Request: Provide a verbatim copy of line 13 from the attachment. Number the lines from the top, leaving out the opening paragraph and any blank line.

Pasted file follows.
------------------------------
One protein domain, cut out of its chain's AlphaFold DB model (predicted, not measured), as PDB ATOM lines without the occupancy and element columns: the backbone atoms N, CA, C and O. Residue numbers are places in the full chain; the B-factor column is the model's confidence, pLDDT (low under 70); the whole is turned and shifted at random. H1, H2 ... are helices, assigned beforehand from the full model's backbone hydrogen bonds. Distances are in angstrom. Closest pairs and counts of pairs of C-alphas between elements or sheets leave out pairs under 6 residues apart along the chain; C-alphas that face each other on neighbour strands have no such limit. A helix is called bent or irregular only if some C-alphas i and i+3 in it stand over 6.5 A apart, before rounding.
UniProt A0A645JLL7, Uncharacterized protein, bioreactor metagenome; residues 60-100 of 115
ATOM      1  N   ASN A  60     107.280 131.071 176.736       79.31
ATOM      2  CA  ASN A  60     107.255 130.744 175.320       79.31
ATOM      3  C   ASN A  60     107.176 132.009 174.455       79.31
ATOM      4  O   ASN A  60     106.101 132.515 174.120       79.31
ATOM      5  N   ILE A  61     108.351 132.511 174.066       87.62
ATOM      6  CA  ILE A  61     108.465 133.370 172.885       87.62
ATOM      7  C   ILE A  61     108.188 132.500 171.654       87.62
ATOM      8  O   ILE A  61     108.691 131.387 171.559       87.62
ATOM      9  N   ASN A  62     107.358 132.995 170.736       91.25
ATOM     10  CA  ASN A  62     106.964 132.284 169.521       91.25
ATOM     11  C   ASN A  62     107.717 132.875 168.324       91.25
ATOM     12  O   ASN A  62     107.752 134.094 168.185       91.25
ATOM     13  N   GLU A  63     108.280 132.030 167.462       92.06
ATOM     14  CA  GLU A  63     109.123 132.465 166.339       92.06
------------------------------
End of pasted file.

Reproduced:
ATOM     12  O   ASN A  62     107.752 134.094 168.185       91.25